There’s nothing better than coming in from a day in the summer heat to relax in your comfy air-conditioned home. What happens then if your home is sweltering instead? It can completely ruin your day or even your week, depending on how long it takes a technician to get out to your home. A natural thought that many people have is, “I just need to have my AC topped off before summer.”
To be blunt, you cannot just add refrigerant to an AC. It is not the same as changing the oil in your can.
In this article, we’ll try to help you better understand your home’s AC unit. We’ll also give you some guidance on how to troubleshoot problems with your AC and what some solutions could look like.
If you need some tips on how to stay cool while your AC is out, you can find those here.
Let’s get into what refrigerant is and how it works.
What Is Refrigerant?
Refrigerant cools the air as it gets circulated through your HVAC system. The heat from the air gets absorbed by the refrigerant in the copper coils of your AC. That heat gets dispersed outside your home, and the air that gets circulated inside your home stays cool.
Refrigerant operates in a closed system. It should not leave your AC and will never expire.
Because of the impact refrigerant can have both on the environment and on your health, a technician cannot just replace it or top off the system. Your HVAC technician must find and repair the leak, otherwise both you and the technician can face a hefty fine and the technician can lose their EPA certification.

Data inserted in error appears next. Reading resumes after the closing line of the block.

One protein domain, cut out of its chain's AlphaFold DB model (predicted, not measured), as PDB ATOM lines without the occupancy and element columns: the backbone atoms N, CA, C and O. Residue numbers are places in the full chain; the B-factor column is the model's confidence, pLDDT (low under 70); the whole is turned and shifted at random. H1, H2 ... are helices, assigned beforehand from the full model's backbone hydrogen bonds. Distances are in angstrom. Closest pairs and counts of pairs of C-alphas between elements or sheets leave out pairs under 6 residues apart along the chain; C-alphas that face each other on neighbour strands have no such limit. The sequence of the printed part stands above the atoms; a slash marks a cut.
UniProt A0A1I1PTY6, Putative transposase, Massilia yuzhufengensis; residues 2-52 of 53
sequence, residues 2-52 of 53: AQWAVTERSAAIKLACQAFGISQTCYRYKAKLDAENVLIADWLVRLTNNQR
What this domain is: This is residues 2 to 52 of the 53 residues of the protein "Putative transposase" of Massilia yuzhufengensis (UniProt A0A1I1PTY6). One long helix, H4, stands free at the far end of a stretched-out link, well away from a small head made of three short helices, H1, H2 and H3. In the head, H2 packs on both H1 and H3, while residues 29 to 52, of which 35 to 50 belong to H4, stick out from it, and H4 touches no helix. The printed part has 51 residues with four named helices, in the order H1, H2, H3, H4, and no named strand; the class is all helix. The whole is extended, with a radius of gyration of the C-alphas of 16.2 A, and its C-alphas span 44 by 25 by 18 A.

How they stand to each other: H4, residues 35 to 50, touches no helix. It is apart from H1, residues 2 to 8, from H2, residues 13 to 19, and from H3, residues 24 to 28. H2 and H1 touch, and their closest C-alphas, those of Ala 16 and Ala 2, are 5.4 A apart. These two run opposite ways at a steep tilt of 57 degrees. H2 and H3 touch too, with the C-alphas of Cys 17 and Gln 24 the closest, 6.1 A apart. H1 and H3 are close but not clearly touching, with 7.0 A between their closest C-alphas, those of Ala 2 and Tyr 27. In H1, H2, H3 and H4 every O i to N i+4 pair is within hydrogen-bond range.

What Are These Fines?
Mishandling refrigerant by just "topping it off" and not repairing the leak can have severe consequences for both the homeowner and the technician involved. This can be a fine up to $37,500 per day for the owner of the AC unit and the technician will lose their certification.
That’s why you can’t just top off your AC. If the refrigerant is not cooling the air in your home, that means that something has gone wrong and needs to be addressed.
What Isn’t My AC Cooling My Home?
If your AC isn’t working as expected, that could be a sign that there is a problem with your HVAC system. Some of these problems might be more serious than others. Some can be fixed by yourself, while others require an HVAC professional to perform repairs.
Bad Air Filter
This is the easiest fix for you. If your air filter is dirty or clogged, it stops the airflow in your HVAC system. That means that you will stop receiving the cool air from your AC. Here are some signs that could indicate your air filter has gone bad:
- If you notice a lack of airflow from your ducts or registers
- If the filter itself is dirty
- If the air is noticeably dusty
- If strange smells are coming from your ducts
If any of those is true, it may be time to look at your air filter. It’s easy to fix this. Find the right air filter online or from your local department store and replace the old one. If that doesn't fix your problem, you might need to see if the issue is something else.